All-consumin’ humans use 50% more than planet can offer – report
These are the key findings of the Living Planet Report 2012, which has just been released in Geneva.
The report is a biannual analysis on the health of our planet and the impact of human activity. It gives a detailed study on the physical conditions of our planet, demands on our planet and the solutions for our planet.
The demand section measures how much land and water people need to produce the resources they consume (such as food and timber), provide land for infrastructure, and absorb the carbon dioxide they generate. These figures are then compared to the planet’s biocapacity, which means nature's ability to meet this demand.
In 2007 alone, humanity’s ecological Footprint – an indicator of human pressure on nature – exceeded the Earth’s biocapacity by a startling 50 per cent. The report goes on to explain that an overshoot of 50 per cent means it would take 1.5 years for the Earth to regenerate the renewable resources that people used in 2007 and absorb CO2 (carbon dioxide) waste.
It all started during the 1970s, when humanity as a whole began using more than the Earth could give. We passed the point at which the annual Ecological Footprint matched the Earth’s annual biocapacity and have continued to do so since then.
And the Footprint per capita champion is…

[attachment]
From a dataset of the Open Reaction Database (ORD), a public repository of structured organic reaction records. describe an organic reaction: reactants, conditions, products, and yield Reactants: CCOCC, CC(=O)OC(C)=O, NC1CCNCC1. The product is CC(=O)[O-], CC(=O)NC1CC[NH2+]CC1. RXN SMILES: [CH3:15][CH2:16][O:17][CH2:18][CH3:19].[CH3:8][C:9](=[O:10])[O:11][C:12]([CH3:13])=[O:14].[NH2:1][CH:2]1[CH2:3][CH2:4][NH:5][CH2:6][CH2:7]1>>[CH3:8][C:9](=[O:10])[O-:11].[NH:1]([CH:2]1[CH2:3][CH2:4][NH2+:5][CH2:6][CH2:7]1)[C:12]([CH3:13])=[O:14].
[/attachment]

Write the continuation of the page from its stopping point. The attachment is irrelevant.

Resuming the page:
Evidently not all countries are equal in terms of consumption. The footprint of high-income countries is three times that of middle-income countries, and five times that of low-income countries.
The US has the fifth-highest ecological footprint per capita. In fact, if the entire world lived like Americans, the report claims, more than four Earths-worth of resources and carbon absorption would be needed to meet demands. The four countries with larger ecological footprints are Qatar – the surprising first place – Kuwait, the United Arab Emirates and Denmark.
One third of Earth’s biodiversity already gone
Since 1970, humanity has destroyed some 30 per cent of Earth’s biodiversity. It means that on average, species (other than human) population sizes dropped by one third between 1970 and 2008. It is measured by The Living Planet Index, tracking average changes in animal populations from around the world.
It indicates freshwater species saw 35 per cent loss, marine species 25 per cent, and terrestrial a 24 per cent fall.